For the past 30 years, there has been a slow, steady decline in the number of pilots in the U.S. In 1980, there were 827,000 active, certificated pilots, and by 2011, that number had dropped to just 617,000, and it continues to fall. Dropout rates for student pilots are as high as 80 percent.
For the past three years, AOPA has made understanding this phenomenon and reversing the trend a top priority. We have delved into the reasons for the declining numbers and the student dropouts. What we’ve learned has been enlightening—and it has given us cause for hope.
We discovered that many thousands of people still want to fly. Children still look at airplanes with wonder. Adults still dream of taking the controls and rising above the earth. People of all ages still feel a connection to machine and sky.
We also discovered success stories of people who are making those dreams come true, of flight schools where students prosper, of flying clubs that are seeing record growth, and of pilot communities of all types that welcome aviation enthusiasts with open arms and support them on their own aviation journeys.
AOPA has a powerful voice in Washington, and we are doing everything we can to keep the rising cost and complexity of aviation under control. But it will take more than just government advocacy to reverse the decline in general aviation. That is why AOPA has committed staff and resources to focus on the following programs.
The newest initiative underway is to support the development of a network of flying clubs. Extensive research has shown that flying clubs are a valuable part of the aviation landscape. Pilots involved with the most effective clubs find aviation more affordable and more accessible, and flying clubs create the type of supportive community that keeps pilots active and engaged. AOPA will work with flying clubs nationwide to provide the tools and resources clubs need to build on their own success and that of their members. As part of that effort, AOPA will develop a flying club network to strengthen the bonds among pilots and clubs nationwide. Our goal is to link 1,000 clubs over the next five years.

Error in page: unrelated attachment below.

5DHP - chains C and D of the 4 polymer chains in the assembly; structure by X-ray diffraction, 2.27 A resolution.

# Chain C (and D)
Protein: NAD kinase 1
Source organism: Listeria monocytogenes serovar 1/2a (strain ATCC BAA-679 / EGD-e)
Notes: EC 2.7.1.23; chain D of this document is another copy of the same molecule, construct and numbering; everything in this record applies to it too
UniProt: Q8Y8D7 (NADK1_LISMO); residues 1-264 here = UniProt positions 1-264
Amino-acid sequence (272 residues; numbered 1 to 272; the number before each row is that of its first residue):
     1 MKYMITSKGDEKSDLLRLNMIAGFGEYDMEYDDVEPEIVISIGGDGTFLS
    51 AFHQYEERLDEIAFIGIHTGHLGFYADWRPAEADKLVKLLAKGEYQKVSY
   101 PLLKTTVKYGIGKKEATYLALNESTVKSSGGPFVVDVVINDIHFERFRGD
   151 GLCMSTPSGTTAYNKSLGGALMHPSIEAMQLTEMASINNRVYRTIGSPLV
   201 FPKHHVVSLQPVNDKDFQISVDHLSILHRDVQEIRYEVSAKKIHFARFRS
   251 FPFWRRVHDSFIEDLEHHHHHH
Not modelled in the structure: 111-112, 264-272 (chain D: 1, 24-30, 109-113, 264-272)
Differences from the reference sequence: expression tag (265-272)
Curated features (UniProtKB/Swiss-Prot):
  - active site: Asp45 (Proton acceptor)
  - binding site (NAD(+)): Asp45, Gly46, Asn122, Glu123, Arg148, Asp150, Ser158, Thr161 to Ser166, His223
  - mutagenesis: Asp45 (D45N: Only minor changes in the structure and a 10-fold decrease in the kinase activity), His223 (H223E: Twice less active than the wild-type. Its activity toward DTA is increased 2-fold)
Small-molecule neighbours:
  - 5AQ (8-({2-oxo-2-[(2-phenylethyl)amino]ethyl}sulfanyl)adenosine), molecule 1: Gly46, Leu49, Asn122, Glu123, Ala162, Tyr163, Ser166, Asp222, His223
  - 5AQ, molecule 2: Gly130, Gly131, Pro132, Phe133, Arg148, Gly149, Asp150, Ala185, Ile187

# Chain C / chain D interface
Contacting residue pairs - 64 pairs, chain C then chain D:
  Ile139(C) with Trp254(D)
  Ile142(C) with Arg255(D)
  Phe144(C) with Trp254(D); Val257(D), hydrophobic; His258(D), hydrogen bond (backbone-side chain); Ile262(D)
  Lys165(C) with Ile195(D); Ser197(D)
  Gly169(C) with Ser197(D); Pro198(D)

Continuing the work that AOPA began a couple of years ago with the Flight Training Student Retention Initiative. Our detailed research proved our worst fears—as many as 80 percent of student pilots drop out of training without earning a pilot certificate. If we could reduce the number of dropouts by as little as 10 percent, we could welcome thousands of new pilots into the aviation community each year.
Our initial work in this area is now translating into practical projects such as the Flight Training Excellence Awards, which recognize flight schools and CFIs that provide top-notch training experiences. In 2012, the first year of this project, we received more than 2,400 nominations from satisfied students and customers. By recognizing the best in the business, we hope to promote best practices. To help flight schools, instructors, and students create the kind of collaborative training environment that produces success, we are launching a collection of three Flight Training Field Guides.
In addition to looking at how we bring new people into aviation, we’ll also be paying attention to how we keep people involved. Each year thousands of pilots drift away from flying. Our research is helping uncover the reasons why people stop flying and revealing ways we can help them continue to enjoy all the benefits of flying.
But there is much more to do. The decline in the pilot population didn’t happen overnight and reversing the downward trend requires a long-term commitment. These initiatives are just the beginning of what will become a much more robust and wide-reaching program that builds a community in which more people earn pilot certificates, pilots are more active, and the flying lifetime of pilots is extended.
AOPA has made the commitment to reversing the decline of the pilot population. Through contributions to the AOPA Foundation, this effort will grow and be sustained in order to strengthen general aviation now and for future generations. Visit often to see the programs being developed, plans for the future, and how you can help.
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